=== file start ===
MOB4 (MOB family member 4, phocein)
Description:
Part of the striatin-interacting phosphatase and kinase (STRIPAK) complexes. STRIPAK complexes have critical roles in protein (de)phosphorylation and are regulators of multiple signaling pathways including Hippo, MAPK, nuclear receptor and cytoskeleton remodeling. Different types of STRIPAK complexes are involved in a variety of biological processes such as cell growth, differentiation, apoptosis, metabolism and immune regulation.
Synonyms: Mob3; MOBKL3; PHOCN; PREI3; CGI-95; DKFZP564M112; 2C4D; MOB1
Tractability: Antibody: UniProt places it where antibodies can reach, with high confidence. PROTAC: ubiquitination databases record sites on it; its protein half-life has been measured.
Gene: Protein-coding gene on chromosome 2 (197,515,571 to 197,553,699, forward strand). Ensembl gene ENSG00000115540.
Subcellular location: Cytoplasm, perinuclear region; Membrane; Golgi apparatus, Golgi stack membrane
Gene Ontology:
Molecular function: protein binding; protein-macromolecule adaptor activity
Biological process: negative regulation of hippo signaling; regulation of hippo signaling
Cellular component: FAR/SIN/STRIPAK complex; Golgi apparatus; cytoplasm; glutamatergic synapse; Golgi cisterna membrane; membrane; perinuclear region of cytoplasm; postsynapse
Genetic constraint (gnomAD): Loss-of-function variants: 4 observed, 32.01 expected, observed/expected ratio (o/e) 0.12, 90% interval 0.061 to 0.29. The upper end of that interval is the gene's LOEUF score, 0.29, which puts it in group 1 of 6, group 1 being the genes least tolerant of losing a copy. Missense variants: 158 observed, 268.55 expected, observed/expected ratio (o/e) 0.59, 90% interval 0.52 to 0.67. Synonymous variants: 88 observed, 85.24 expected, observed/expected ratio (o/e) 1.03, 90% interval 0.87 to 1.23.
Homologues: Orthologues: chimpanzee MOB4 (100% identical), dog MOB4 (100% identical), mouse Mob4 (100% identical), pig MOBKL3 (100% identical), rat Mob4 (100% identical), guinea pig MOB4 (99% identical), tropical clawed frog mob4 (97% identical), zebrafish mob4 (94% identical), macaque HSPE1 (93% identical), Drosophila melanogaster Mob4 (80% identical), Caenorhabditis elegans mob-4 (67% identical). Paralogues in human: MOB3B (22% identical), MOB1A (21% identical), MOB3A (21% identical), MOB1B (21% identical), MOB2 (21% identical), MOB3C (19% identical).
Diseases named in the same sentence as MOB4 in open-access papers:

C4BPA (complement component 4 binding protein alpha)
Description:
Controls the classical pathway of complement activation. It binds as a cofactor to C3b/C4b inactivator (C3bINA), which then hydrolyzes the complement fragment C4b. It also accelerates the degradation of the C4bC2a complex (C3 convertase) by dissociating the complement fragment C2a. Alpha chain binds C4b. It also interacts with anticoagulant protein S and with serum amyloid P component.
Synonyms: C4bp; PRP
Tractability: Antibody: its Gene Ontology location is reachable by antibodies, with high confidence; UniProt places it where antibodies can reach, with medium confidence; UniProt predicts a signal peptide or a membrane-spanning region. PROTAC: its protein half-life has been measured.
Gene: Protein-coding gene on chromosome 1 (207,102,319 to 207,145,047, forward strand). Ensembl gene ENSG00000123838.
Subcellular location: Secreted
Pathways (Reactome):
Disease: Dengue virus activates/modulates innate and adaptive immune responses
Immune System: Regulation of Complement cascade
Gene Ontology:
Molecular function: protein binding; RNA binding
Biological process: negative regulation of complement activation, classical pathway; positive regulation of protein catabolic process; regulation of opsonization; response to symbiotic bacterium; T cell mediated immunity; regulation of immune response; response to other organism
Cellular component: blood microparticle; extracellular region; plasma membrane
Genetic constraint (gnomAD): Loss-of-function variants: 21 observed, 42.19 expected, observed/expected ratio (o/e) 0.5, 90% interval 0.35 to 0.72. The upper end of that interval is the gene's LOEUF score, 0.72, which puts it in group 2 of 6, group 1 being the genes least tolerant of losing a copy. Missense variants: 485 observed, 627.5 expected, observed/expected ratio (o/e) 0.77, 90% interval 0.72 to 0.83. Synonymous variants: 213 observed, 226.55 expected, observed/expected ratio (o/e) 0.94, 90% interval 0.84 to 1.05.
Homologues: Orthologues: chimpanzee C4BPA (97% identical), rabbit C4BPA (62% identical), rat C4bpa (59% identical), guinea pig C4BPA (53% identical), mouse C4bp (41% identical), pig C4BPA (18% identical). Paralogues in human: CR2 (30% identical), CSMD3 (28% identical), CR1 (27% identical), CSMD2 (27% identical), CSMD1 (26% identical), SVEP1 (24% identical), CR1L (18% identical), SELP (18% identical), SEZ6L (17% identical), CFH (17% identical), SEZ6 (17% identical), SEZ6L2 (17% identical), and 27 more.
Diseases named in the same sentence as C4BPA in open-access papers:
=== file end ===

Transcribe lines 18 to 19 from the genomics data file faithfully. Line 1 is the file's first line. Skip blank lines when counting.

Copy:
Synonyms: C4bp; PRP
Tractability: Antibody: its Gene Ontology location is reachable by antibodies, with high confidence; UniProt places it where antibodies can reach, with medium confidence; UniProt predicts a signal peptide or a membrane-spanning region. PROTAC: its protein half-life has been measured.